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You are here: Home KREC Tech at Work Solar Heat Pipe Demonstration

Solar Heat Pipe Demonstration

The unit is now installed on UofL's Shelby Campus.

The unit has 32 sensors installed to monitor temperature and track overall performance during the seasons.

The Solar Heat Pipe Wall - a KREC-supported research project - is now a reality at UofL's Shelby Campus. The heat pipe augmented solar wall was developed by M. Keith Sharp, Associate Professor of Mechanical Engineering, J.B. Speed School of Engineering at the University of Louisville.

Nicholas E. Chmielewski, a recent graduate of the J.B. Speed School of Engineering, built the full-scale prototype unit and helped install it in a classroom in Burhans Hall as part of his Master's thesis. The prototype was built to fit within an existing window frame, which helped keep installation cost to a minimum. As part of the design, Nick installed 32 sensors at various points within the unit to provide real time operating data under actual solar conditions. A pyranometer, a device to measure global and diffuse radiation and sunlight duration, will monitor daily solar activity and help determine the heating efficiency of the solar wall as the angle and duration of sunlight changes with each season.

The solar wall design employs five individual heating units each consisting of an absorber plate clamped to a heat pipe. The heat pipes are mounted in the frame at a five degree angle and consist of an evaporator, adiabatic (working fluid) and condenser section. The adiabatic section of the heat pipe was installed in a layer of thermal insulation and then placed within a water tank which acts as a thermal mass.

An aluminum frame supports the absorbers, heat pipes and water tanks and the five heating units are enclosed within an aluminum sheet metal skin with a glazing on the front of the unit. The rear of the unit consists of a screen on the heated face which allows the thermal mass to slowly give off heat to the space.

The main characteristics (advantages) of heat pipes are:

  • A "thermal diode effect" in which heat is only transferred in one direction, allowing conductivity in one direction and insulation in the other direction.
  • No moving parts, no maintenance and very long operating lifetimes (70+ years depending on working fluid).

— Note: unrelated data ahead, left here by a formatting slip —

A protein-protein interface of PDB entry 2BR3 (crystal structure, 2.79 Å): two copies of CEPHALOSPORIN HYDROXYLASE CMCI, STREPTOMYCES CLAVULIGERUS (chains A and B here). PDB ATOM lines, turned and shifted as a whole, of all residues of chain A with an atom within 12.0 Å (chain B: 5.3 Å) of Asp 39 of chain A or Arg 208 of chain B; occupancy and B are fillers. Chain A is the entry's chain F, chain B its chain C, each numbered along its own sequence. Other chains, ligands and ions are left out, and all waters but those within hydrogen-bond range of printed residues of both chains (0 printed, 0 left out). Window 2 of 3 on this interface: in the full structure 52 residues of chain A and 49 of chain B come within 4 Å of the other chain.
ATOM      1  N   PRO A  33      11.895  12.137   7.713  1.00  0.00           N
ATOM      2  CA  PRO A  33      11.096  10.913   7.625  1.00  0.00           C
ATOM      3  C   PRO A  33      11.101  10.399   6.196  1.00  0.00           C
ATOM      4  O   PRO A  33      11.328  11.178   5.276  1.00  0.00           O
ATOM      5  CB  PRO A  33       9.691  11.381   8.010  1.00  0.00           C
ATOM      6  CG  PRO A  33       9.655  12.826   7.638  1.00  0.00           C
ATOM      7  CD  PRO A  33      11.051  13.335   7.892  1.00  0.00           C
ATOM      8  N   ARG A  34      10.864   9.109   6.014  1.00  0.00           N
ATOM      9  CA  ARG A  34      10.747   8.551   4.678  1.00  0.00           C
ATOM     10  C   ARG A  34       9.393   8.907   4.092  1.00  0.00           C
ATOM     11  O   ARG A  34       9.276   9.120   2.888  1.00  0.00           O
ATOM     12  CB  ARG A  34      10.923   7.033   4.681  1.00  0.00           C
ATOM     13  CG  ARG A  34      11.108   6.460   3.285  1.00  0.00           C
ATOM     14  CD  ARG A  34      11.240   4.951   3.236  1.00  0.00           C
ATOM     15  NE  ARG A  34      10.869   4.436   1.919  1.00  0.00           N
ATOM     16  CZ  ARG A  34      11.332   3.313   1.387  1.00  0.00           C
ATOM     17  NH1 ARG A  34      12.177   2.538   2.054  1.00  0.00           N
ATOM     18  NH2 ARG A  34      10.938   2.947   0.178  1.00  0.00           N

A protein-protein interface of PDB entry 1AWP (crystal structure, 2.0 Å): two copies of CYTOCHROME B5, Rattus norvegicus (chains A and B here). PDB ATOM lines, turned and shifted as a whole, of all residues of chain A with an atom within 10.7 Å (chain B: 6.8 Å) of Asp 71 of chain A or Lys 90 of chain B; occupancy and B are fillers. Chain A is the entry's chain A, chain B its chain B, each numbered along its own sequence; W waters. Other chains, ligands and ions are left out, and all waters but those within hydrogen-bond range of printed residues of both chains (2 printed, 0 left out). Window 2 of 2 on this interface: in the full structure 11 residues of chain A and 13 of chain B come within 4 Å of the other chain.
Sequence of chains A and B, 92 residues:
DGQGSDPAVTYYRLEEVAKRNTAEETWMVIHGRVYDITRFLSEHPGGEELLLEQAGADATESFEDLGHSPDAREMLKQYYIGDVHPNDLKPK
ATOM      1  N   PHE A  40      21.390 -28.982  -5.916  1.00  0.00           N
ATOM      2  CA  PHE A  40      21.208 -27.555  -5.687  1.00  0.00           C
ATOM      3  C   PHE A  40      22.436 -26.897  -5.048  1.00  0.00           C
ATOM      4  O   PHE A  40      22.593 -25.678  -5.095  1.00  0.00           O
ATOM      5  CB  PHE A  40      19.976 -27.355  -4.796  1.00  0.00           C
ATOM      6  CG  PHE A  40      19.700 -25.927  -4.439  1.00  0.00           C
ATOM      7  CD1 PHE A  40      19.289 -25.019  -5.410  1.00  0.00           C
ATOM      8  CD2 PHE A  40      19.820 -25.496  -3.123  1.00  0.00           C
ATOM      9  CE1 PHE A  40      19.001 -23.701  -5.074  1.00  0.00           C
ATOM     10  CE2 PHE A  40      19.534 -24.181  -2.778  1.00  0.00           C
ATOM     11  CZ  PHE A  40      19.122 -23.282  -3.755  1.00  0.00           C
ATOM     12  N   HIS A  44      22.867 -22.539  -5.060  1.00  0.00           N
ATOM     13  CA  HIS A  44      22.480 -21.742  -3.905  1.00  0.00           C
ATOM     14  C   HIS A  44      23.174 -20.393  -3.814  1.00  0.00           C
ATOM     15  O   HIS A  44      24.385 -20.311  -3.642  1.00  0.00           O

• Exceptionally high conductivity (100 times that of copper) due to latent heat transfer.
  • Passive system requiring no power input.

Nick sees tremendous potential in renewable energy and highlights some important points in his Master's thesis. "More solar energy strikes the earth's surface in an hour than the amount of energy consumed by the world population in a year. Just 0.15% of the surface area of the United States in solar panels would produce all of the nation's energy demand. Potential wind energy in the United States is also in excess of our current demands [National Renewable Energy Laboratory]. Other renewable energy sources also show promising volumes of yet untapped availability."

Nick believes that the involvement of KPPC and the fact that the prototype was installed in a UofL classroom will increase awareness of the technology. "Display of operational performance data with the unit as well as promotion of the research by UofL and KPPC will also help promote interest and increase market demand for the technology."



Sunlight is tracked with a pyranometer, an instrument for measuring global and diffuse radiation and sunlight duration.
Image of pyranometer.
With the help of installers, Nick Chmielewski prepares the unit for mounting in the prefabricated window frame.
Image of unit preparation by installers.



After careful alignment and some minor adjustments, the solar wall is fitted into its frame.
Image of solar wall in the frame.
The solar wall in place. Aluminum panels were used to frame the unit.
Image of unit framed with panels.
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